The Face-Processing Network Is Resilient to Focal Resection of Human Visual Cortex

K. S. Weiner, J. Jonas, J. Gomez, L. Maillard, H. Brissart, G. Hossu, C. Jacques, D. Loftus, S. Colnat-Coulbois, A. Stigliani, M. A. Barnett, K. Grill-Spector (+1 others)
<span title="2016-08-10">2016</span> <i title="Society for Neuroscience"> <a target="_blank" rel="noopener" href="https://fatcat.wiki/container/s7bticdwizdmhll4taefg57jde" style="color: black;">Journal of Neuroscience</a> </i> &nbsp;
Human face perception requires a network of brain regions distributed throughout the occipital and temporal lobes with a right hemisphere advantage. Present theories consider this network as either a processing hierarchy beginning with the inferior occipital gyrus (occipital face area; IOG-faces/OFA) or a multiple-route network with nonhierarchical components. The former predicts that removing IOG-faces/OFA will detrimentally affect downstream stages, whereas the latter does not. We tested this
more &raquo; ... prediction in a human patient (Patient S.P.) requiring removal of the right inferior occipital cortex, including IOG-faces/OFA. We acquired multiple fMRI measurements in Patient S.P. before and after a preplanned surgery and multiple measurements in typical controls, enabling both within-subject/ across-session comparisons (Patient S.P. before resection vs Patient S.P. after resection) and between-subject/across-session comparisons (Patient S.P. vs controls). We found that the spatial topology and selectivity of downstream ipsilateral face-selective regions were stable 1 and 8 month(s) after surgery. Additionally, the reliability of distributed patterns of face selectivity in Patient S.P. before versus after resection was not different from across-session reliability in controls. Nevertheless, postoperatively, representations of visual space were typical in dorsal face-selective regions but atypical in ventral face-selective regions and V1 of the resected hemisphere. Diffusion weighted imaging in Patient S.P. and controls identifies white matter tracts connecting retinotopic areas to downstream face-selective regions, which may contribute to the stable and plastic features of the face network in Patient S.P. after surgery. Together, our results support a multiple-route network of face processing with nonhierarchical components and shed light on stable and plastic features of high-level visual cortex following focal brain damage.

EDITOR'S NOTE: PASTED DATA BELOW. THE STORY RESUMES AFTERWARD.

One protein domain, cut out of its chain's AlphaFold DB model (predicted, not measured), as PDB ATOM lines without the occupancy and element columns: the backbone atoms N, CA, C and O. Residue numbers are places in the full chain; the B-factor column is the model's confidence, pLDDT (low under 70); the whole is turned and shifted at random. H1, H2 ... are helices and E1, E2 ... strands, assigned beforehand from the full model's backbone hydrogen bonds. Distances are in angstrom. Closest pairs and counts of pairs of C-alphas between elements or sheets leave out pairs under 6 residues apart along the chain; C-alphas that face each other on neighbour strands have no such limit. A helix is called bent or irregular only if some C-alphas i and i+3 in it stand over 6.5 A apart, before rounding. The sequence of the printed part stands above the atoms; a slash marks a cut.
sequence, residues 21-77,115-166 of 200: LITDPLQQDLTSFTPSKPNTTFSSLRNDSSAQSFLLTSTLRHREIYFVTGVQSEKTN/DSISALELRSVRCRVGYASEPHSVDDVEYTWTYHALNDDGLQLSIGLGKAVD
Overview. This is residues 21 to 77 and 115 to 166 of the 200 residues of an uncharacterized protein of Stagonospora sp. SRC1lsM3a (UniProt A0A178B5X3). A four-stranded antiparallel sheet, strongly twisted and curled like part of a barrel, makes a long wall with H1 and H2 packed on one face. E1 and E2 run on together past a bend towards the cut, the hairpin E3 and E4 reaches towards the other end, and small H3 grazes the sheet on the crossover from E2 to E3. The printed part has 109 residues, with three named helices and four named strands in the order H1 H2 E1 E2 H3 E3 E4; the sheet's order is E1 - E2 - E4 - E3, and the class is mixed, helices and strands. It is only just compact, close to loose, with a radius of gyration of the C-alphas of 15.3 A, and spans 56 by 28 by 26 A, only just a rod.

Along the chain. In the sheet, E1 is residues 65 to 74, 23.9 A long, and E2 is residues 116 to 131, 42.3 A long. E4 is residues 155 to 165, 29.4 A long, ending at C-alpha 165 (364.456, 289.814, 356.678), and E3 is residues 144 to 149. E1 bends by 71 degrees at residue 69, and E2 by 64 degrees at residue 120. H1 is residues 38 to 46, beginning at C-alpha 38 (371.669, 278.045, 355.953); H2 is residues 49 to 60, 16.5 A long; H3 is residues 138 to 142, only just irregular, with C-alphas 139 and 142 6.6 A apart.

<span class="external-identifiers"> <a target="_blank" rel="external noopener noreferrer" href="https://doi.org/10.1523/jneurosci.4509-15.2016">doi:10.1523/jneurosci.4509-15.2016</a> <a target="_blank" rel="external noopener" href="https://www.ncbi.nlm.nih.gov/pubmed/27511014">pmid:27511014</a> <a target="_blank" rel="external noopener" href="https://pubmed.ncbi.nlm.nih.gov/PMC4978802/">pmcid:PMC4978802</a> <a target="_blank" rel="external noopener" href="https://fatcat.wiki/release/timxe6r54rc2pdcyx4srqsjosi">fatcat:timxe6r54rc2pdcyx4srqsjosi</a> </span>
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